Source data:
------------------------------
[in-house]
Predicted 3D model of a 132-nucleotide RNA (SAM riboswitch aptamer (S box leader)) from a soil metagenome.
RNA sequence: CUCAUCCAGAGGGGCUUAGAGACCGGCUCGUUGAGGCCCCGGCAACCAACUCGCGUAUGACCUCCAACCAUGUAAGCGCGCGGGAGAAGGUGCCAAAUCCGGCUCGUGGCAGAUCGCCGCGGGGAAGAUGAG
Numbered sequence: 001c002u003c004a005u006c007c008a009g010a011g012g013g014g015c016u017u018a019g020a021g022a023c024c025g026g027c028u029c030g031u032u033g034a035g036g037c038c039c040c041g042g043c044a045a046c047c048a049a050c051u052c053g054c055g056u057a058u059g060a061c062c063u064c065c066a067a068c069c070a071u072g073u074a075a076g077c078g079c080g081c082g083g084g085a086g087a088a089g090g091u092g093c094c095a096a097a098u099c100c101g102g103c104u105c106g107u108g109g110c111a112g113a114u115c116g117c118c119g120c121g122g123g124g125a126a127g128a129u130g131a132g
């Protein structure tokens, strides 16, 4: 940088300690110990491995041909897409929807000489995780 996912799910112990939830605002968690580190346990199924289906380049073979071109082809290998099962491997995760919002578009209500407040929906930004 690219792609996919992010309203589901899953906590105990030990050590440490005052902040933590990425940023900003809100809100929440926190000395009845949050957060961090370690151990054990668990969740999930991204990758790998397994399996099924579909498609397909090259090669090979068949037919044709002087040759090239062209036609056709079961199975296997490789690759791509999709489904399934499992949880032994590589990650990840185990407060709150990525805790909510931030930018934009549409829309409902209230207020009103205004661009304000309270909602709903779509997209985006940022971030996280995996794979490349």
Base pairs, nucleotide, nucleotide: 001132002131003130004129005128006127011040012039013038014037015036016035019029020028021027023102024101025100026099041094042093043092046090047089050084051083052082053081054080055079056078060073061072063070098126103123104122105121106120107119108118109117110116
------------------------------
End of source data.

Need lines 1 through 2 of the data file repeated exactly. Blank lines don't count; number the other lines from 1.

[in-house]
Predicted 3D model of a 132-nucleotide RNA (SAM riboswitch aptamer (S box leader)) from a soil metagenome.